Italy is offering an unspecified number of passenger ships to accommodate world leaders during a forthcoming summit in the port city of Genoa — as shelter from antiglobalization demonstrators.
According to Japanese government sources, Italy has asked the other Group of Eight major countries to put up their huge armies of government officials aboard one or more cruise liners anchored at piers along Genoa’s port.
The request was made during a meeting of senior officials from the G-8 countries held recently to prepare for the three-day Genoa summit, which will start July 20, the sources said.
G-8 countries are: the United States, Canada, Britain, Germany, France, Italy, Japan and Russia.
Since the World Trade Organization’s rancorous ministerial meeting in Seattle in late 1999, antiglobalization demonstrators have amassed at every key international economic conference, including the World Economic Forum’s annual meeting in Davos, Switzerland, in January and this past weekend’s Summit of the Americas in Quebec.
Summit organizers are now finding their top priority is ensuring their conferences are not disrupted by sometimes violent antiglobalization demonstrations.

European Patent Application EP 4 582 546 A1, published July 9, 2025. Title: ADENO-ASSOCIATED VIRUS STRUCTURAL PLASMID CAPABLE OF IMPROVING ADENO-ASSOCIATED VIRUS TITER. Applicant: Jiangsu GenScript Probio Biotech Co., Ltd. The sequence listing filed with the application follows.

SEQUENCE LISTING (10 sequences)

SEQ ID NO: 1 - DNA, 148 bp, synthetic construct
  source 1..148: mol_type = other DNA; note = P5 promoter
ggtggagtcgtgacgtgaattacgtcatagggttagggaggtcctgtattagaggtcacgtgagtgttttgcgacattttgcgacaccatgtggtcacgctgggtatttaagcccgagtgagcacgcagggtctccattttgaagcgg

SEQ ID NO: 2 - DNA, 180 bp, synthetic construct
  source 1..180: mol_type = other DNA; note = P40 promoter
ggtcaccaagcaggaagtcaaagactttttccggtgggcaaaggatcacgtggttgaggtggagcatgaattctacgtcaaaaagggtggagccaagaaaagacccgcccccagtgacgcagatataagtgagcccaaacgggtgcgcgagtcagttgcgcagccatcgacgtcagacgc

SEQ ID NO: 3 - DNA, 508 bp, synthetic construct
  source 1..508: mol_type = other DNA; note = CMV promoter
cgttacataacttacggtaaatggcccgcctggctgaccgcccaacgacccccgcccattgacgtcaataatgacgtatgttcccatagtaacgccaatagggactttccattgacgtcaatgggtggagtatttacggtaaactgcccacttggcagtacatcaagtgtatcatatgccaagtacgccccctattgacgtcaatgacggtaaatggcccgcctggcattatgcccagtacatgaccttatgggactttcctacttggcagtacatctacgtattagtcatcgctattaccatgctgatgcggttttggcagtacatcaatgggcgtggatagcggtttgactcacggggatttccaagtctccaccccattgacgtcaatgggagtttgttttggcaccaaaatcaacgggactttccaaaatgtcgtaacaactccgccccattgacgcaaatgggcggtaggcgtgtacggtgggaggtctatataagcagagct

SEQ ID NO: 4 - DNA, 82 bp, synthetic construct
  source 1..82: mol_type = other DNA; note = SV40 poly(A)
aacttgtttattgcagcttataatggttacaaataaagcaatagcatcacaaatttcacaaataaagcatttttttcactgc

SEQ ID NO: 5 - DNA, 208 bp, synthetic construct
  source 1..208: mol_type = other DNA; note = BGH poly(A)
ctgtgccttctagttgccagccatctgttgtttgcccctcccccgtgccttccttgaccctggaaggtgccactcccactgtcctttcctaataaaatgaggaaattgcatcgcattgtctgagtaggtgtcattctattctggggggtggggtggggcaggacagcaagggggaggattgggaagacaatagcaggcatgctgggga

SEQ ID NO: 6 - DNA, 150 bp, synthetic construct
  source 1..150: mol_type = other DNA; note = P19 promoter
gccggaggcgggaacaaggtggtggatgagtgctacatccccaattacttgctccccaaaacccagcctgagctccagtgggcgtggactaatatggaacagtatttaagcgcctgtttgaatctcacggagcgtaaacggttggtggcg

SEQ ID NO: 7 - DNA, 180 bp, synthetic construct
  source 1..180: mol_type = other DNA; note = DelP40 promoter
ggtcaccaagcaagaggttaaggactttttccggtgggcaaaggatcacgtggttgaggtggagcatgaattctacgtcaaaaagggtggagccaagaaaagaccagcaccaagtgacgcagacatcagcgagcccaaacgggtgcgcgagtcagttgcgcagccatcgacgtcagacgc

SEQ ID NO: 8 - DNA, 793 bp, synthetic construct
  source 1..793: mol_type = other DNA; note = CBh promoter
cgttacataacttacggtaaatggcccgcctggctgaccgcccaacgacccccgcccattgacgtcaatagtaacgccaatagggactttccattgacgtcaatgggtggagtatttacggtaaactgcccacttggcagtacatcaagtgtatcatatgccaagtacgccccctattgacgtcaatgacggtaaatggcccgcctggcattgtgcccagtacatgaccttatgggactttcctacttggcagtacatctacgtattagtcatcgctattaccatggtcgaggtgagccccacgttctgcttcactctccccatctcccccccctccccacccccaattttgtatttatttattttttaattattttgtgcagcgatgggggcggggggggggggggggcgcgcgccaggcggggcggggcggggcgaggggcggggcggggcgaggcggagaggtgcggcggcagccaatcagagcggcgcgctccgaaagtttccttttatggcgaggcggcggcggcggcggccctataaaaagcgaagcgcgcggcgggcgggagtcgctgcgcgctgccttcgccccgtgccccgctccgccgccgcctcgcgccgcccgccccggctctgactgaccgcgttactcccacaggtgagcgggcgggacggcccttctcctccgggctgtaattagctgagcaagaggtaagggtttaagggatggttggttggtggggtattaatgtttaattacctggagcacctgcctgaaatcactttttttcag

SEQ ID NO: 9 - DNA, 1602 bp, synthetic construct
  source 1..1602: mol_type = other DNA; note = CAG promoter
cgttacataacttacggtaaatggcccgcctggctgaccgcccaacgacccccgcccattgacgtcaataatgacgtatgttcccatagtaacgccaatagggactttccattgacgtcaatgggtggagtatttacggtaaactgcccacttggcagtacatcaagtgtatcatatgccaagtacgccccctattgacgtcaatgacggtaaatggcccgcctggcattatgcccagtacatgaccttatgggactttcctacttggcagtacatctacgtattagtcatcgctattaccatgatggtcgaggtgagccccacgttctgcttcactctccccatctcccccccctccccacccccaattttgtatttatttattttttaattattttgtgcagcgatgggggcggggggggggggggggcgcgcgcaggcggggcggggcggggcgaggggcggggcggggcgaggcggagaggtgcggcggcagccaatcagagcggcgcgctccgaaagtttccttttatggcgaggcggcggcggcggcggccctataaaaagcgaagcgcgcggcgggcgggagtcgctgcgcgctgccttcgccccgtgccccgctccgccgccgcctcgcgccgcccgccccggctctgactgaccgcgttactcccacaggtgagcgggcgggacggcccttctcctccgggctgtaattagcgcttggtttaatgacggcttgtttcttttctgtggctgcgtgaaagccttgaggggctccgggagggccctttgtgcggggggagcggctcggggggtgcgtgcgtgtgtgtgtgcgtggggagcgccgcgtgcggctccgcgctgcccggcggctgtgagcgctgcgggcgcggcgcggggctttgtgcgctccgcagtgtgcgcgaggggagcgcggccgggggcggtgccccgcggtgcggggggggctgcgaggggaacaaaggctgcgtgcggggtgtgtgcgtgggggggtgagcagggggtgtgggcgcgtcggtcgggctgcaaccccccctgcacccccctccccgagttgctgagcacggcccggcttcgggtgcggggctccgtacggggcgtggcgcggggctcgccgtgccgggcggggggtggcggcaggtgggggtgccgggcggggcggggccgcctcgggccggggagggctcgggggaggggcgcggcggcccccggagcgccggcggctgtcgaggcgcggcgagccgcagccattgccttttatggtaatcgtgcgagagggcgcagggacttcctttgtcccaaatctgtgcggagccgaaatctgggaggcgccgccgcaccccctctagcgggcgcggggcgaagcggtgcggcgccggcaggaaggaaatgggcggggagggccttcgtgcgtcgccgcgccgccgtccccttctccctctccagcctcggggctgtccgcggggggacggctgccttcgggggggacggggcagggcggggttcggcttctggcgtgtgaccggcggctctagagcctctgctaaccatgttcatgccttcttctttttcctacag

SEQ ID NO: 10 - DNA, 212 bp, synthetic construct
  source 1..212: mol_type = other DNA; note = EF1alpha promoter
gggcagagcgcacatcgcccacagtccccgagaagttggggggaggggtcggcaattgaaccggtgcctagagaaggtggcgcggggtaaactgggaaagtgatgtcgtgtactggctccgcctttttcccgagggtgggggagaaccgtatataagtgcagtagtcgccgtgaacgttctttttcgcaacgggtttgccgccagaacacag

Toward that end, the Italian government fears that roads leading to a former palace where the G-8 summit will be held might be blockaded during the three-day conference, the sources said.
If that happens, Italy believes its police will be able to more easily secure access to the palace if participants stay together on ships instead of at hotels scattered throughout the city.
The former palace is about a 10-minutes walk from the piers.
Some 2,000 government officials from G-8 countries, including more than 700 from the U.S. and between 200 and 300 from Japan, are expected to gather in Genoa during the G-8 summit.
While being sympathetic to Italy’s efforts to ensure a smooth summit, Japan and the other G-8 countries remain reluctant to accept the Italian request, citing the potential for severe inconveniences, the sources said.
“We wonder whether passenger ships alone can actually accommodate a huge number of G-8 officials?” one Japanese government source asked. “Unlike at hotels, we are also worried that we might not have access to spacious meeting halls and various other facilities, including telecommunications, which we badly need for our work.”
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